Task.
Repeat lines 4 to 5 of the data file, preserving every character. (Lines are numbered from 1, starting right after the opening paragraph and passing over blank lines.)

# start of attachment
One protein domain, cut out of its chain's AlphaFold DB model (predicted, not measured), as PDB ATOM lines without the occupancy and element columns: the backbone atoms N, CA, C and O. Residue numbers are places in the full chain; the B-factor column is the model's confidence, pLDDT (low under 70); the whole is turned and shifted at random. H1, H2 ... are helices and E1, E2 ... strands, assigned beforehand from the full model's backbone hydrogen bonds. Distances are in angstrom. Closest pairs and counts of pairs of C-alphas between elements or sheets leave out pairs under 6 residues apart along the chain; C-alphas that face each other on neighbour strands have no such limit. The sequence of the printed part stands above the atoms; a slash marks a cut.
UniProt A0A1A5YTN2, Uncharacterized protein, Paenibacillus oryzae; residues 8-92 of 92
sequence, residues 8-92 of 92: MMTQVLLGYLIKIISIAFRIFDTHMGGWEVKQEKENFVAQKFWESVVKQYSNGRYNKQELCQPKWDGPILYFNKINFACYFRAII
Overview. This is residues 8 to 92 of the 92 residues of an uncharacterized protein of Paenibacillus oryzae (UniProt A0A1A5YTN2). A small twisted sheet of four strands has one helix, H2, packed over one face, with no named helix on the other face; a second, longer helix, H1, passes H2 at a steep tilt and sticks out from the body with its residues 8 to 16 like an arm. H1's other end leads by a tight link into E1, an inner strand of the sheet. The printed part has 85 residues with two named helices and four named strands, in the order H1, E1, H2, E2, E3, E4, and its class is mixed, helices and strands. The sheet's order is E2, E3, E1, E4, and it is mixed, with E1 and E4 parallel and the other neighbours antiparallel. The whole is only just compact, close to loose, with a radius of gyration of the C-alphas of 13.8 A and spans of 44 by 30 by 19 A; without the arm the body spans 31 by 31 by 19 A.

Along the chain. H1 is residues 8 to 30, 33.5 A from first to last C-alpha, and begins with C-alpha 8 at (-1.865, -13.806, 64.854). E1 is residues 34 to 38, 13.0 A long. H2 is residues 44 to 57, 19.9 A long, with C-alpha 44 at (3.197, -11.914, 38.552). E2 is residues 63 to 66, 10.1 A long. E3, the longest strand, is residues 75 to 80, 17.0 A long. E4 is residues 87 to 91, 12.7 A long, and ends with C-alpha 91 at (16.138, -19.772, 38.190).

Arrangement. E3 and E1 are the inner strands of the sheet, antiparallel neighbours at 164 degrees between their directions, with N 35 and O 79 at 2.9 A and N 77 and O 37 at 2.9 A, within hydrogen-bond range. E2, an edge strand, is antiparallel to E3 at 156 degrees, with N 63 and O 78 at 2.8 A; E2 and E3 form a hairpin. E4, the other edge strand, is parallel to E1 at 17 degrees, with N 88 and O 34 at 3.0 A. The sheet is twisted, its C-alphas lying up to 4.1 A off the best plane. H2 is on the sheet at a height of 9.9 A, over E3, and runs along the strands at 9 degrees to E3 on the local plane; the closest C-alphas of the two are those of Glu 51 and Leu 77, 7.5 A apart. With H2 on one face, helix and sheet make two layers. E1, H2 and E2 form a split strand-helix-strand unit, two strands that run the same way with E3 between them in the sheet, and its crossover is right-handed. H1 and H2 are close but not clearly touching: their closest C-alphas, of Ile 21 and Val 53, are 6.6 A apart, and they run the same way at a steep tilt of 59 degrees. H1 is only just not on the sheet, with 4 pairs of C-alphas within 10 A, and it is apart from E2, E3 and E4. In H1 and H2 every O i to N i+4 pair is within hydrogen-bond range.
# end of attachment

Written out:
Along the chain. H1 is residues 8 to 30, 33.5 A from first to last C-alpha, and begins with C-alpha 8 at (-1.865, -13.806, 64.854). E1 is residues 34 to 38, 13.0 A long. H2 is residues 44 to 57, 19.9 A long, with C-alpha 44 at (3.197, -11.914, 38.552). E2 is residues 63 to 66, 10.1 A long. E3, the longest strand, is residues 75 to 80, 17.0 A long. E4 is residues 87 to 91, 12.7 A long, and ends with C-alpha 91 at (16.138, -19.772, 38.190).

Arrangement. E3 and E1 are the inner strands of the sheet, antiparallel neighbours at 164 degrees between their directions, with N 35 and O 79 at 2.9 A and N 77 and O 37 at 2.9 A, within hydrogen-bond range. E2, an edge strand, is antiparallel to E3 at 156 degrees, with N 63 and O 78 at 2.8 A; E2 and E3 form a hairpin. E4, the other edge strand, is parallel to E1 at 17 degrees, with N 88 and O 34 at 3.0 A. The sheet is twisted, its C-alphas lying up to 4.1 A off the best plane. H2 is on the sheet at a height of 9.9 A, over E3, and runs along the strands at 9 degrees to E3 on the local plane; the closest C-alphas of the two are those of Glu 51 and Leu 77, 7.5 A apart. With H2 on one face, helix and sheet make two layers. E1, H2 and E2 form a split strand-helix-strand unit, two strands that run the same way with E3 between them in the sheet, and its crossover is right-handed. H1 and H2 are close but not clearly touching: their closest C-alphas, of Ile 21 and Val 53, are 6.6 A apart, and they run the same way at a steep tilt of 59 degrees. H1 is only just not on the sheet, with 4 pairs of C-alphas within 10 A, and it is apart from E2, E3 and E4. In H1 and H2 every O i to N i+4 pair is within hydrogen-bond range.